More CPUs doen't equal more speed
On Sun, May 26, 2019 at 11:05 AM Grant Edwards <grant.b.edwards at gmail.com>
> On 2019-05-23, Chris Angelico <rosuav at gmail.com> wrote:
> > On Fri, May 24, 2019 at 5:37 AM Bob van der Poel <bob at mellowood.ca>
> >> I've got a short script that loops though a number of files and
> >> processes them one at a time. I had a bit of time today and figured
> >> I'd rewrite the script to process the files 4 at a time by using 4
> >> different instances of python. My basic loop is:
> >> for i in range(0, len(filelist), CPU_COUNT):
> >> for z in range(i, i+CPU_COUNT):
> >> doit( filelist[z])
> >> With the function doit() calling up the program to do the
> >> lifting. Setting CPU_COUNT to 1 or 5 (I have 6 cores) makes no
> >> difference in total speed. I'm processing about 1200 files and my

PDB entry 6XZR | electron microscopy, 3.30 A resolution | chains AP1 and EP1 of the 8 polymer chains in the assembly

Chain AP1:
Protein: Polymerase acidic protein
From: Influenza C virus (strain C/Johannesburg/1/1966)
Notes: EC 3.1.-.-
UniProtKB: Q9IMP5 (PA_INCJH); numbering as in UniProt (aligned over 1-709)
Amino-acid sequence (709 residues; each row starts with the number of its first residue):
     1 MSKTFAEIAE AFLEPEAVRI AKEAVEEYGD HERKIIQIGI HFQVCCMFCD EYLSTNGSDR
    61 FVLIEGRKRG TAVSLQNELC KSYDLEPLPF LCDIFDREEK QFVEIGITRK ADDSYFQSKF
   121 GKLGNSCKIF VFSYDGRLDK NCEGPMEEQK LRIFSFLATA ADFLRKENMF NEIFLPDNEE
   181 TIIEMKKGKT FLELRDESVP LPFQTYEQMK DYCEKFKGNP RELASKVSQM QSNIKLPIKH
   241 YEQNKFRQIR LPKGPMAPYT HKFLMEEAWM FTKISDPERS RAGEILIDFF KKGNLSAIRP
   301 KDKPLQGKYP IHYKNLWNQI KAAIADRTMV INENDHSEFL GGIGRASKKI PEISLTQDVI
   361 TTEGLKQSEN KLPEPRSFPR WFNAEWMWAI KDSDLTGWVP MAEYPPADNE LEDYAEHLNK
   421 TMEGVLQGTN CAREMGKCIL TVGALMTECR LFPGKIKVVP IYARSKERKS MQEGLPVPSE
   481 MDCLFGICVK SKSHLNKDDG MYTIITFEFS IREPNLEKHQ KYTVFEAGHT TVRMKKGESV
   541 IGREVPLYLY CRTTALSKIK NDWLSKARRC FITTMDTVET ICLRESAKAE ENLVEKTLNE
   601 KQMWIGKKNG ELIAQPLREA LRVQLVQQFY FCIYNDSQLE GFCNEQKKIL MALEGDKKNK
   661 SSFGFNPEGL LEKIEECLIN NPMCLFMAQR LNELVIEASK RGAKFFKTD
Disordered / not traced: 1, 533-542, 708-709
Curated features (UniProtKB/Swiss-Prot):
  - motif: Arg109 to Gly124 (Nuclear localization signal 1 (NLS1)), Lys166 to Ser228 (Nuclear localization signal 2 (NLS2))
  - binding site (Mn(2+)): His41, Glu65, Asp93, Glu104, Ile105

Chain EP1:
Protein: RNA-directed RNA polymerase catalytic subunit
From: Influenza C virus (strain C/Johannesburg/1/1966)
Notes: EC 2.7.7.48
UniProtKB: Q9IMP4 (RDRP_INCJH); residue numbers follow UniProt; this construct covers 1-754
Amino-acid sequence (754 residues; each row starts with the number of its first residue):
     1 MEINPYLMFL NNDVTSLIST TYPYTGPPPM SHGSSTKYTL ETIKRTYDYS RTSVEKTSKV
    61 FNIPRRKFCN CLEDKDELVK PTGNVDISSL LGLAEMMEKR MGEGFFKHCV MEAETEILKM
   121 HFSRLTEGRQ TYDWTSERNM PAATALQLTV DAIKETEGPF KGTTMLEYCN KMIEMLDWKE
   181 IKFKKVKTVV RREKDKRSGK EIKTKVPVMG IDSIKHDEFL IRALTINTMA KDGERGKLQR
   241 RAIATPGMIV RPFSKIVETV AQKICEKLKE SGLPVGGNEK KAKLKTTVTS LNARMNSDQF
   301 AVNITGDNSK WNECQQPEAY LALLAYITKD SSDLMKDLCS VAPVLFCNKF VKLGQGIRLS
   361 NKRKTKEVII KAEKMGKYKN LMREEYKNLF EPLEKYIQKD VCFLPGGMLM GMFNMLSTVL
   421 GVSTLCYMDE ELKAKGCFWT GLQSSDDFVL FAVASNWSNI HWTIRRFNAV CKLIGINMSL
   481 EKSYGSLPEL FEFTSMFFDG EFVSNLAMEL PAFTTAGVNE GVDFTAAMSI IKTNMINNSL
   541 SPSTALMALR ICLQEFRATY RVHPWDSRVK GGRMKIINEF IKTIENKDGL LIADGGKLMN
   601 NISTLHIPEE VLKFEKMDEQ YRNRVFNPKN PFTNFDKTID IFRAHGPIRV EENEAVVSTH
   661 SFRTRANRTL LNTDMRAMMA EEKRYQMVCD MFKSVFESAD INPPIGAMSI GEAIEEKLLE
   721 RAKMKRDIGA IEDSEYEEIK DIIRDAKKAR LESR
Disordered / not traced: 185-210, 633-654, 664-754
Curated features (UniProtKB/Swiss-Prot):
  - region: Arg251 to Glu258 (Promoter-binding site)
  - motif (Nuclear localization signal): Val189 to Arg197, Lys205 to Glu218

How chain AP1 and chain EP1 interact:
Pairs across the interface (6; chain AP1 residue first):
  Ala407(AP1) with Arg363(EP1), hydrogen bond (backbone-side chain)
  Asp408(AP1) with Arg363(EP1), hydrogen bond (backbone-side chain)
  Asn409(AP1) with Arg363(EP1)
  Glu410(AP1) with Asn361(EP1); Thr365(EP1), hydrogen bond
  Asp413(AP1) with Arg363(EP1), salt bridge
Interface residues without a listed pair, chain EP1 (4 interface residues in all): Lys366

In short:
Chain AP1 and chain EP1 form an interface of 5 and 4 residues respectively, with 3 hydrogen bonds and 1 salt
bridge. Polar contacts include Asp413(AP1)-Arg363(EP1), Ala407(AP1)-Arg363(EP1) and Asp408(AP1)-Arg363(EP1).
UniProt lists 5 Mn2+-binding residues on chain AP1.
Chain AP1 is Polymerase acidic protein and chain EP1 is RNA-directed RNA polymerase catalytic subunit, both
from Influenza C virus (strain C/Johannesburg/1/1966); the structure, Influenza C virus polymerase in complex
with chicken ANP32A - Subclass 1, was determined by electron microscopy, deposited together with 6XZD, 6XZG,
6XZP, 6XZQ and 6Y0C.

> >> total duration is around 2 minutes. No matter how many cores I use
> >> the total is within a 5 second range.
> > Where's the part of the code that actually runs them across multiple
> > CPUs? Also, are you spending your time waiting on the disk, the CPU,
> > IPC, or something else?
> He said he's using N differenct Python instances, and he even provided
> the code that runs in each instance which is obviously processesing
> 1/Nth of the files.
> It's a pretty good bet that I/O is the limiting factor.
> I did say that ... I also retracted it. In my first eg. I was still
running one process at a time ... no multi-task at all. Parallel is up and
running and is very, very fast ... loads my CPUs to 100%
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